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    1. ...And we've got to get ourselves back to the garden
      ...to plant a couple of rows of broad beans.

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  11. My father left when I was 5 years old, never to return again. But my mom would meet a man and marry him by the time I was 8 years old and his efforts probably saved me from a life of poor fatherhood. Mom would be happy to know that he is still being a father to us now when she no longer can be a mother.

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    1. Thanks for sharing that Ed. What a special guy your stepfather was and is. He showed you the way.

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  12. *Oliver - Good Morning Starshine.* YouTube.

    While the rockers were rocking and the hippies were hipping, John Coltrane was struggling to pay the rent on his Harlem apartment. A genius who only made 40.
    Haggerty
    P.S. Get back the Zapata !

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  13. Fatherhood transformed my life - so much so that I wrote a book about it! Not quite, but my first book is a series of personal essays inspired by those experiences and their contrast to my own childhood - it is a very difficult journey to explore honestly and deeply but like you say it is the most satisfying and I'd say, deeply emotional experience. My own father was a manic depressive and violent with it - his illness being an explanation if not excuse for his behaviour. I had nothing to do with him for 30 years but went to see him before he died - making a peace of sorts. It was one of the most difficult things I have ever written about, and yet the day had a twist to it which was healing in a very surprising way... But the thought that my children would ever have that sort of (non) relationship with me is horrifying.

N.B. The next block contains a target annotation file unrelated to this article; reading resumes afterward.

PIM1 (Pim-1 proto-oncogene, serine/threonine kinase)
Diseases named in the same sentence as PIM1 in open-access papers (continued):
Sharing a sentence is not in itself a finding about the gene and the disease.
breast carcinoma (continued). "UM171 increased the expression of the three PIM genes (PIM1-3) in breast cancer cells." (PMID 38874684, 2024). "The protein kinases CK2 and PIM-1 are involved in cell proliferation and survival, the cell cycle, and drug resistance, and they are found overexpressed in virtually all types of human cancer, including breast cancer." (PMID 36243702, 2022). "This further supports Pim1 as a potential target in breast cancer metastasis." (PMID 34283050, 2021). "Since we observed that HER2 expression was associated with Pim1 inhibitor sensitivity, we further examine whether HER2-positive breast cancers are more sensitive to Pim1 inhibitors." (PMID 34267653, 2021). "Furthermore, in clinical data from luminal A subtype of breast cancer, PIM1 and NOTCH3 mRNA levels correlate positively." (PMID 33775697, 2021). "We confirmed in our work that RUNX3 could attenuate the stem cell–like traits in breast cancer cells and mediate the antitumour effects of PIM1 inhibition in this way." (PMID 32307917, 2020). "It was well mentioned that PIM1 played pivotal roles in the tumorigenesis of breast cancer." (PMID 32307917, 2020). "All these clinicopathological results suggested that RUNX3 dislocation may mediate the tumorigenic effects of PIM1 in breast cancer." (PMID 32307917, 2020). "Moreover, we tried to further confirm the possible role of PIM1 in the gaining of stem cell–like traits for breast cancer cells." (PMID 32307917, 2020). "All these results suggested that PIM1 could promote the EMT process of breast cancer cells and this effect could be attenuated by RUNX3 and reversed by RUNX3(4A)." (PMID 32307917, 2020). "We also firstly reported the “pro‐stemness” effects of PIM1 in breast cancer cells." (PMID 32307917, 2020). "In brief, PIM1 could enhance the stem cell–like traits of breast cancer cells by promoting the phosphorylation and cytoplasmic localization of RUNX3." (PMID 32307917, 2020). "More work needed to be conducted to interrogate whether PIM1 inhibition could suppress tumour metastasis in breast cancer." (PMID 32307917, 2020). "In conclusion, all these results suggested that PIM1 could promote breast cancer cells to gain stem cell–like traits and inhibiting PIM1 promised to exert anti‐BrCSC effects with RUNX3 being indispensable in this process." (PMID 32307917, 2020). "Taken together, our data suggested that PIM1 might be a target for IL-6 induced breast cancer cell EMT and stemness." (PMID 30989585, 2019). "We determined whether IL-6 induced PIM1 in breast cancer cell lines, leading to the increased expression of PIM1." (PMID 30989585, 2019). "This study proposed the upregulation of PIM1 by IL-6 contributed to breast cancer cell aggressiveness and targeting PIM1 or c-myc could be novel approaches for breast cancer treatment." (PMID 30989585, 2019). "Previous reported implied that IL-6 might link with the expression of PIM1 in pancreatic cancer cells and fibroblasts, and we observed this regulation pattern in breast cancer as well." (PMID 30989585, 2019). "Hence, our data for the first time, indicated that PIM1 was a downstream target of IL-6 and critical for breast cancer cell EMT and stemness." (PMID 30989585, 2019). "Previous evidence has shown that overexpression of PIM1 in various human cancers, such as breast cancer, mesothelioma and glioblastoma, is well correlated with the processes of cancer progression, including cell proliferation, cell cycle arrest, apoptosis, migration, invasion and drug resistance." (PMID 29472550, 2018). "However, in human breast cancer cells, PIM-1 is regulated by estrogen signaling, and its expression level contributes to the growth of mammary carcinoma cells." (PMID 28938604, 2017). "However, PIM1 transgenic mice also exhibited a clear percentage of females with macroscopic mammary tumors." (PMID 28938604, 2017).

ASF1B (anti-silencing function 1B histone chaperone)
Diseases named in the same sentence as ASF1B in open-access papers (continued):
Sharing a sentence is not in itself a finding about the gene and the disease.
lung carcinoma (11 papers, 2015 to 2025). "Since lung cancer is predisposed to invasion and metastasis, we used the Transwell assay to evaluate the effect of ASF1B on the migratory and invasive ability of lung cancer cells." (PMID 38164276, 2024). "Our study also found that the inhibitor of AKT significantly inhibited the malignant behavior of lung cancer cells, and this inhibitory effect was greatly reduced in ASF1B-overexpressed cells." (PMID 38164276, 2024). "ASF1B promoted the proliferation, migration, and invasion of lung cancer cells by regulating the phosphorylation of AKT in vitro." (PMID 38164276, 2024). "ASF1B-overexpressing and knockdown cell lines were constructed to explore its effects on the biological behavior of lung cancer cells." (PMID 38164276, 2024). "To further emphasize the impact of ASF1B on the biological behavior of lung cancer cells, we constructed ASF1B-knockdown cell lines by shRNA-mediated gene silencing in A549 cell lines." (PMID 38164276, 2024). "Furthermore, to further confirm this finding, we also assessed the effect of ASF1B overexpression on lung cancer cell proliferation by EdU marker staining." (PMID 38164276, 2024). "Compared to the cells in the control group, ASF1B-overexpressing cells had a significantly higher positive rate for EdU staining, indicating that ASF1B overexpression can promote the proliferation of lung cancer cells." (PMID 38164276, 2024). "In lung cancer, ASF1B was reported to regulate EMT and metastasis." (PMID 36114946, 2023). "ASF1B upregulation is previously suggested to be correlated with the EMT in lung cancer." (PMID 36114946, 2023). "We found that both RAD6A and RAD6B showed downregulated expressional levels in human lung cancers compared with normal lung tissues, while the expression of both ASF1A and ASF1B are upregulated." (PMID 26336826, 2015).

You raise important issues in this post and ones that few men chose to talk about.

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    1. Julia Blackburn, one of my favourite living writers, wrote a memoir of her father, Thomas Blackburn, the poet. He was given to depression, violence.

      *The Three of Us - A Family Story* (2008) was Julia's way of laying ghosts to rest. Beautifully written like all her work.
      Her last book was *Time Song - Searching for Doggerland* (2019).
      Haggerty

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  14. Oh yes, the '80s moustache. Forgive us Lord for we knew not what we were doing.
    That was a nice thing for your son to do. You must have done many things right.
    Of course I have my own theories on how fathers (and mothers) should raise children and I would be the perfect father but fortunately I didn't get to put my theories into practice and no child was hurt by my theories.

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    1. I guess that when you and R were younger it was difficult for a pair of co-habiting men to adopt needy children. It's easier now isn't it?

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  15. Hello YP. Adele here.
    Just back from the hospital after visiting 2 day old Charlotte Grace, a little beauty and your post on fatherhood could not be more timely.